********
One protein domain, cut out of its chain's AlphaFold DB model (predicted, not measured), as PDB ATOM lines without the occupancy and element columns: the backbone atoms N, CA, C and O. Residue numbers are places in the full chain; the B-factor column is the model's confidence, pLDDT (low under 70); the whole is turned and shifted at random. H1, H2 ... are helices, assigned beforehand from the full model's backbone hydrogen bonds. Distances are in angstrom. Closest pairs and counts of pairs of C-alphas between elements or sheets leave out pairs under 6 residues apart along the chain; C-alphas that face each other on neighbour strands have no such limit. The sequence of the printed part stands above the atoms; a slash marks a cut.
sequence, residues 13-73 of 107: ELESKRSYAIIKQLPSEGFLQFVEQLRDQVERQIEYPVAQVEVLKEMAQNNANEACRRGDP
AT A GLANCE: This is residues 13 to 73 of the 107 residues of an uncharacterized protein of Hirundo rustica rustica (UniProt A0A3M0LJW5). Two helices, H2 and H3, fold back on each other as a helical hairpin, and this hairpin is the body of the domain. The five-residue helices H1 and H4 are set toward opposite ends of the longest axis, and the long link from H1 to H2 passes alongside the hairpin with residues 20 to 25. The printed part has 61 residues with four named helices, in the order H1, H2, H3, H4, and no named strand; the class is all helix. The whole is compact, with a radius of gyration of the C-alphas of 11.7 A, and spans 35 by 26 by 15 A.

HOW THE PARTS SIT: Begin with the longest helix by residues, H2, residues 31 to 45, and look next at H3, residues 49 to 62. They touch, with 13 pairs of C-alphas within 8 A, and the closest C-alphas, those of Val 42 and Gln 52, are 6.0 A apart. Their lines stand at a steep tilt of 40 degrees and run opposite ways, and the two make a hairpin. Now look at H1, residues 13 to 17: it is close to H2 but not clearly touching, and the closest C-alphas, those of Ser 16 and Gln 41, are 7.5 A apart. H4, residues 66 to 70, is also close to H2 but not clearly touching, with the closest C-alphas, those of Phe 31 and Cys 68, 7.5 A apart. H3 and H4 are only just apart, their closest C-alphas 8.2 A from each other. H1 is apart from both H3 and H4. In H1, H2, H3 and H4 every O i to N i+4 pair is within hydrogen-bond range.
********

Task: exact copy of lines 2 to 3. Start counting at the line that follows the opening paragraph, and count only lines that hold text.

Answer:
AT A GLANCE: This is residues 13 to 73 of the 107 residues of an uncharacterized protein of Hirundo rustica rustica (UniProt A0A3M0LJW5). Two helices, H2 and H3, fold back on each other as a helical hairpin, and this hairpin is the body of the domain. The five-residue helices H1 and H4 are set toward opposite ends of the longest axis, and the long link from H1 to H2 passes alongside the hairpin with residues 20 to 25. The printed part has 61 residues with four named helices, in the order H1, H2, H3, H4, and no named strand; the class is all helix. The whole is compact, with a radius of gyration of the C-alphas of 11.7 A, and spans 35 by 26 by 15 A.

HOW THE PARTS SIT: Begin with the longest helix by residues, H2, residues 31 to 45, and look next at H3, residues 49 to 62. They touch, with 13 pairs of C-alphas within 8 A, and the closest C-alphas, those of Val 42 and Gln 52, are 6.0 A apart. Their lines stand at a steep tilt of 40 degrees and run opposite ways, and the two make a hairpin. Now look at H1, residues 13 to 17: it is close to H2 but not clearly touching, and the closest C-alphas, those of Ser 16 and Gln 41, are 7.5 A apart. H4, residues 66 to 70, is also close to H2 but not clearly touching, with the closest C-alphas, those of Phe 31 and Cys 68, 7.5 A apart. H3 and H4 are only just apart, their closest C-alphas 8.2 A from each other. H1 is apart from both H3 and H4. In H1, H2, H3 and H4 every O i to N i+4 pair is within hydrogen-bond range.